The MAS rules currently allow buyers to borrow up to 70 per cent of the purchase price, with a loan tenure of seven years.

However, some buyers are taking loans of up to 90 per cent of the car price, and paying it back over 10 years.

They do so through private-hire car purchase agreements in which they buy and register the car under a company, to be used for chauffeuring under ride-hailing apps such as Uber and Grab.

The MAS has previously said loans taken to purchase private- hire cars do not fall under its car loan restrictions.

But Mr Singh said some people could take advantage of the system.

"There is also the prospect of not running it for that purpose at all, as when you register a company for private hire under the Uber or Grab framework but, in actual fact, what you're doing is you're owning a vehicle," he said.

Mr Ong replied that both the MAS and the Ministry of Trade and Industry (MTI) will look into such cases, which would be "in violation of the spirit of the policy".

"I don't think it's correct for this to proceed," he said.

Auto dealers that sell cars to buyers on their own instalment payment programmes have to follow the Hire Purchase Act, which is administered by the MTI.

The MTI also applies the MAS car loan restrictions to non-MAS-regulated entities.

Mr Ong added that private-hire vehicles, such as those used for driving for Uber, are revenue-generating and thus fall under loan considerations for funding a business.

He also said the MAS has not had to take action against any financial institutions since the car loan restrictions were re-introduced three years ago.

Back then, car buyers could get a loan of only up to 60 per cent of the purchase price, with a loan tenure of five years, but this requirement was eased in May.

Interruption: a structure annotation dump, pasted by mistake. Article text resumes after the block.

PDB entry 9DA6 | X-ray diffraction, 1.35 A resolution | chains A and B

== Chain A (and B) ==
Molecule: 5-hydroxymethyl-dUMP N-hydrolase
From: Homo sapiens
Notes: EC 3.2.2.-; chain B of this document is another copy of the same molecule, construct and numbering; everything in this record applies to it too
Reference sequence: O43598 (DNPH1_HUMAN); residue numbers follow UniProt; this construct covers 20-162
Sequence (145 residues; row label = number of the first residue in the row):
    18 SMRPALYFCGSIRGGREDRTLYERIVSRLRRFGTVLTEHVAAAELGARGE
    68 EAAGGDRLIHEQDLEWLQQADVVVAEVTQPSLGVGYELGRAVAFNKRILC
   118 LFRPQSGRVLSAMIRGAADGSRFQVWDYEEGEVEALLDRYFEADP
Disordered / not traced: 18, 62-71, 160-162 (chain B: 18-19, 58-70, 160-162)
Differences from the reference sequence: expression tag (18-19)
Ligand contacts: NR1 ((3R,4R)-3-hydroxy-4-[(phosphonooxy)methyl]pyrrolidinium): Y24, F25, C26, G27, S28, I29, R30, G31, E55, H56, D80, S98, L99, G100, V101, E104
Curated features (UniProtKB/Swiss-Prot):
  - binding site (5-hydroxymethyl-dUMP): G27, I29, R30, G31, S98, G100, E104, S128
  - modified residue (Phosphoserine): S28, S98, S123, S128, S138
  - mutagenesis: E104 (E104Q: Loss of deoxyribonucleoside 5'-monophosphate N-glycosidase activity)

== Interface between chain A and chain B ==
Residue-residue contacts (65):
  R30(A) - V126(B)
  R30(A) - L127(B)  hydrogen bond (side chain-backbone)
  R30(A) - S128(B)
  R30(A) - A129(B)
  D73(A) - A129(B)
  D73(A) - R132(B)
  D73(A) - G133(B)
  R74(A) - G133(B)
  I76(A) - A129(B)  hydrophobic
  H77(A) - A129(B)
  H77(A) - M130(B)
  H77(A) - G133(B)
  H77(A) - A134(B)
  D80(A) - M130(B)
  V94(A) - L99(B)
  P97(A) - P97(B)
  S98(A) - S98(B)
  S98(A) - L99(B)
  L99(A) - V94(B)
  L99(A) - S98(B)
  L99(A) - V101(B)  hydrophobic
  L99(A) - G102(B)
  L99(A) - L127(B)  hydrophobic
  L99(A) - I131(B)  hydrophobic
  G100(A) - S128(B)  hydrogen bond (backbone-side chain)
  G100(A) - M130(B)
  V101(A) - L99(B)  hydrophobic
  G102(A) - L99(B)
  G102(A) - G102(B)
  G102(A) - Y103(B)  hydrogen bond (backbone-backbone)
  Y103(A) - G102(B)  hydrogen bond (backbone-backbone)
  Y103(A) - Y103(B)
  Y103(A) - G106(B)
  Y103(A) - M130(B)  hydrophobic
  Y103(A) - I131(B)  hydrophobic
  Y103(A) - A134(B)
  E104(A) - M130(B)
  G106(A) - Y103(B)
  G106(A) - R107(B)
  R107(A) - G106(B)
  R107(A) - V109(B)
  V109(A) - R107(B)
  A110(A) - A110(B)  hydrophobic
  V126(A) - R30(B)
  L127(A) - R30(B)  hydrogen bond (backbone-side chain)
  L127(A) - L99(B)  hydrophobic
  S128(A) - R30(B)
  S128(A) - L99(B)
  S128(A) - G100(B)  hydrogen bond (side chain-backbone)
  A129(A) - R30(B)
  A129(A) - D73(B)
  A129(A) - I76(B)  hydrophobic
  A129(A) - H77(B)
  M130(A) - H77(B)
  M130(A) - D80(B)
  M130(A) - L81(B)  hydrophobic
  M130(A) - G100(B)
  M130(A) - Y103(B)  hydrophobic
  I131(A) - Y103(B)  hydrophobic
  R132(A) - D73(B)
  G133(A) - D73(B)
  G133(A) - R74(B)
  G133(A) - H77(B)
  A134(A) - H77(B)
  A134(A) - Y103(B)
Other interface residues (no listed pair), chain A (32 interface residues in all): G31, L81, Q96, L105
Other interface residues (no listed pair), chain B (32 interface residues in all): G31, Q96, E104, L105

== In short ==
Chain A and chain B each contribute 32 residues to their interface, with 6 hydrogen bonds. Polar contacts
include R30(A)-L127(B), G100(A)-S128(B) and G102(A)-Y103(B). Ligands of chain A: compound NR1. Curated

Mr Ong said the MAS monitors financial institutions, including conducting on-site inspections.


Is private-hire car sector braking soon?
Analysts divided on when speedy growth will slow - and impact operators
By Christopher Tan, Senior Transport Correspondent, The Straits Times, 12 Sep 2016

Transport experts and industry players are divided on when the breakneck growth of private-hire vehicles will slow down.

Latest figures from the Land Transport Authority show the number of rental cars has risen by nearly 40 per cent from the end of last year.

The means there are more than 40,000 rental cars in town, which is double the number in 2014.


SIM University economist Walter Theseira said a "policy oversight" may be fuelling the growth of private-hire cars.


"If the intent of regulating car financing is to discourage excessive consumer debt, then long-term car lease arrangements should also be regulated, because a lease also carries financial penalties if the consumer is unable to fulfil the terms."


Dr Theseira said the private-hire market "has allowed car users to monetise their cars" but "the person for whom this option is the most appealing is probably not in a good position to afford a car, particularly with restrictions on financing".

Nanyang Business School Adjunct Associate Professor Zafar Momin said the rising popularity of firms such as Uber and Grab has been fuelling the boom in the private-hire car population.